Gaspard (Grégoire Leprince-Ringuet) and Marion (Pauline Etienne), a teenage couple spending the summer in the South of France, happen upon a cell-phone belonging to a sexy and enigmatic young woman named Audrey (Louise Bourgoin). Intrigued by cryptic text messages exchanged between Audrey and a man named Dragon, the youngsters trail the couple’s car into the woods, only to find them attempting to gas themselves to death. Horrified, Gaspard intervenes but while he proves too late to save Dragon, Audrey survives. Some time later, Gaspard meets Audrey again and discovers she is deeply obsessed with an online role-playing game called Black Hole. Although Audrey’s sinister brother, Vincent (Melvil Poupaud), warns she is mentally unstable, Gaspard logs onto Black Hole and foolishly attempts to romance her via his virtual alter-ego, but is instead drawn into a far darker game.
What might otherwise have been a fairly involving high concept thriller becomes in the hands of French writer-director Gilles Marchand a po-faced exercise in phony profundity. Black Heaven - known in France as L’autre monde - shares superficial similarities with the Italian sci-fi thriller Nirvana (1997) and the more jubilant Japanese anime Summer Wars (2010), both films that use the subjects of online gaming, social networking and virtual reality to pose probing philosophical questions about the ephemeral nature of existence and the human heart. However, despite intertwining two stories, one set in the real world, the other within the bland computer animated landscape of “Black Hole”, Marchand’s facile fable is resolutely earthbound and nowhere as thought-provoking as it seems to think it is.
Co-written by director Dominik Moll, for whom Marchand co-wrote the scripts for the superior Harry, He's Here to Help (2000) and Lemming (2005), the film delivers a feeble commentary on the dangers of seeking solace in virtual worlds or communicating through fantasy avatars. As Gaspard immerses himself deeper in the world of Black Hole, where Audrey adopts the guise of a nightclub chanteuse in a backless dress crooning “Save the Last Dance”, he starts behaving like a jerk towards Marion, eventually dumping her shortly after they have slept together for the first time. To begin with their relationship seems like it will be the central focus of the film yet it ultimately jostles alongside several unresolved sub-plots including Audrey’s sexual liaison with Gaspard’s boorish friend Ludo (Ali Marhyar) which is similarly cast into the wind. Gaspard’s eventual life lesson, that one can never be certain the person you are talking to online is exactly who they seem, is simply far too trite after enduring a narrative so seemingly aimless, slow and maddeningly esoteric.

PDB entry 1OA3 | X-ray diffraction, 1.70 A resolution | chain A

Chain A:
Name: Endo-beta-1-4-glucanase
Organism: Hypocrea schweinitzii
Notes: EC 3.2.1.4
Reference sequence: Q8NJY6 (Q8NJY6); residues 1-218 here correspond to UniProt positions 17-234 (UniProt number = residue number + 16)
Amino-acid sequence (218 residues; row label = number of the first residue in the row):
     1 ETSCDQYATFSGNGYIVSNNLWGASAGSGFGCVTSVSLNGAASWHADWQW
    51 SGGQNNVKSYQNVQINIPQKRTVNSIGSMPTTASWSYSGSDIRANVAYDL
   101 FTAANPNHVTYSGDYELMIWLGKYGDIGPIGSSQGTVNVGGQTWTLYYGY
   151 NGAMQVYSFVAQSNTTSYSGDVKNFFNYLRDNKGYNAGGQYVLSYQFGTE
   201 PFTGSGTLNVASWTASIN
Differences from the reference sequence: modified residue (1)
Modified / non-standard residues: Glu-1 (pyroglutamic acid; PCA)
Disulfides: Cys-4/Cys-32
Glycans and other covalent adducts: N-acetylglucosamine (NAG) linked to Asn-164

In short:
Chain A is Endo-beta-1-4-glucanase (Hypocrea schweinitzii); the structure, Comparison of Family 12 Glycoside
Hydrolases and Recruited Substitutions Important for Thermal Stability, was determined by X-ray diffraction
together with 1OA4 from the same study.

Although more believably fantastical than the ridiculous fish-gutting antics on view in David Cronenberg’s otherwise intriguing Existenz (1999), the virtual environment of Black Hole still seems far too drab to have inspired the fervent following it supposedly enjoys. The animation design is either deliberately stripped down or else just plain uninspired with large sections where Gaspard and Audrey’s avatars converse in stilted, awkward English. Watching someone play a computer game does not make for compelling cinema though at least Louise Bourgoin proves a seductive presence as the enigmatic femme fatale, albeit more so in the flesh than online. The fetching actress went on to give gregarious performance for director Luc Besson as the titular heroine in The Extraordinary Adventures of Adèle Blanc-Sec (2010). Yet even her charismatic turn fails to prevent Black Heaven from limping listlessly towards a sorely anticlimactic ending whose parting message seems to be if you stumble across someone attempting suicide just leave them to it.